A senior Islamic State figure has declared himself as leader of the terror cult as senior figures prepare to fight each other for the position after the apparent death of Abu Bakr al-Baghdadi, according to reports.
The extremist group has been thrown into chaos after the suspected death of brutal al-Baghdadi and a bloody power struggle appears inevitable.
Iyad al-Obaidi, ISIS war minister and a former Iraqi army officers under Saddam Hussein, is understood to have stepped forward to claim the leadership in a direct challenge to his opponents.
Al-Obaidi and his leadership rival Ayad al-Jumaili joined the Sunni Salafist insurgency in Iraq in 2003, following the US-led invasion which empowered Iraq’s Shi’ite majority.
They have been al-Baghdadi’s top aides since air strikes in 2016 killed his then-deputy Abu Ali al-Anbari, his Chechen war minister Abu Omar al-Shishani and his Syrian chief propagandist, Abu Mohammad al-Adnani.
Hisham al-Hashimi, who advises several Middle East governments on ISIS affairs, said: “Jumaili recognises Obaidi as his senior but there is no clear successor and, depending on conditions, it can be either of the two who succeeds Baghdadi.”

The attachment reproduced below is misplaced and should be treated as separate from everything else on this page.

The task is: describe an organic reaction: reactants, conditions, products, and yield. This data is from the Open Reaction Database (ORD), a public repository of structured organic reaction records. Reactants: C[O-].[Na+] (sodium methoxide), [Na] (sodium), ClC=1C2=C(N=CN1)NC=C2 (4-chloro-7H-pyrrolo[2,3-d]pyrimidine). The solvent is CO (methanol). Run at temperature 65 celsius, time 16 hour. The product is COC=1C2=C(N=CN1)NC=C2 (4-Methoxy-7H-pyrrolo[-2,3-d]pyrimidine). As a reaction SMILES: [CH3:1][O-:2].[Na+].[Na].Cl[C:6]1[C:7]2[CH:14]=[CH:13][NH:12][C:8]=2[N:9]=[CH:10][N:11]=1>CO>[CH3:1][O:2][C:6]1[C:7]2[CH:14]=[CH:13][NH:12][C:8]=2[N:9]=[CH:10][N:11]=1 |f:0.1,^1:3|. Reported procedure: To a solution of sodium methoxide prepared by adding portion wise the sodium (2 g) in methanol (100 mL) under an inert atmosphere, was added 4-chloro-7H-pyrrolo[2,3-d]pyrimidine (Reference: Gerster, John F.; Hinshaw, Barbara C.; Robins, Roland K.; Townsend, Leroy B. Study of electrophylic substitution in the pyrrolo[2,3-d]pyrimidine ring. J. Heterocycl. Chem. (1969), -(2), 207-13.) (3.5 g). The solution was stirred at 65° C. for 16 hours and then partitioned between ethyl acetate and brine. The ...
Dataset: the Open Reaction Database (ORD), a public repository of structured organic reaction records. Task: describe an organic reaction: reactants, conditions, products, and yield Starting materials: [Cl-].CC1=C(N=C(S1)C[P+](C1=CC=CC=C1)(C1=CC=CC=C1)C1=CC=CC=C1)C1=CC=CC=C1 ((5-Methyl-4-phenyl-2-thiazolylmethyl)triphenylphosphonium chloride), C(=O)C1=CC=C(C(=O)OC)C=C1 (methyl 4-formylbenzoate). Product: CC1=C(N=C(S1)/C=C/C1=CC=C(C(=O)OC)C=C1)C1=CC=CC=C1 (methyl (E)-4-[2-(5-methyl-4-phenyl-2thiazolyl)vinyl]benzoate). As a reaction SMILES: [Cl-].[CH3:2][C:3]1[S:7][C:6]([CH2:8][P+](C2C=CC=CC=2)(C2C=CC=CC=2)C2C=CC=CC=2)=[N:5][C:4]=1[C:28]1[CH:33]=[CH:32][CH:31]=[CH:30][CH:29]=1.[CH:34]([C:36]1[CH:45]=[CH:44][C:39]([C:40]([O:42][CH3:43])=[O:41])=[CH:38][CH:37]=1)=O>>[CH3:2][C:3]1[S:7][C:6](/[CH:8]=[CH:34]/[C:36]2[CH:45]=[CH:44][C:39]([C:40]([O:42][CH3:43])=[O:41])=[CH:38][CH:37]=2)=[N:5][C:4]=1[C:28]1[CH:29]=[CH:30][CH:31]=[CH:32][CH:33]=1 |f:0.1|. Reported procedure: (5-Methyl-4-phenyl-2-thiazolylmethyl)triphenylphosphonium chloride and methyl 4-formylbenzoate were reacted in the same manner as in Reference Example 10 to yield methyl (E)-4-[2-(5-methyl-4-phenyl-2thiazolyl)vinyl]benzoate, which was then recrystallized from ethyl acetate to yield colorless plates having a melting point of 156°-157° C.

Al-Baghdadi awarded himself the title of caliph – the chief Muslim civil and religious ruler, regarded as the successor of the Prophet Mohammad – in 2014.
It is unlikely al-Obaidi would become caliph because he lacks religious standing and ISIS has lost so much of its territory.
Fadhel Abu Ragheef, another Iraqi expert on the extremist group, said: “They don’t belong to the Prophet Mohammad’s lineage.
“The group has no longer ‘a land to rule’ or ‘Ardh al-Tamkeen’. And none is well versed in Islamic theology.”
There has been no official confirmation of al-Baghdadi’s death.
The Syrian Observatory for Human Rights said it had received ”confirmed information” that al-Baghdadi had been killed in airstrike on June 8.
Russia’s Defence Ministry claimed it killed al-Baghdadi when it bombed a gathering of ISIS commanders on the outskirts of the group’s besieged capital Raqqa in Syria.
But Western and Iraqi authorities remain sceptical because al-Baghdadi’s death has been wrongly reported several times before, and the Pentagon stated it is unable to confirm the latest reports.
The death of Baghdadi, who declared a caliphate from a mosque in the Iraqi city of Mosul in 2014, would be one of the biggest blows yet to the jihadist group, which has just been driven out of the Iraqi city of Mosul after a bloody battle.
US intelligence officials say they believe ISIS has moved most of its surviving leaders to al-Mayadin in Syria’a Euphrates Valley, southeast of Raqqa.
Among the operations moved to al-Mayadin, about 50 miles west of the Iraqi border, were its online propaganda operation and its limited command and control of attacks in Europe and elsewhere.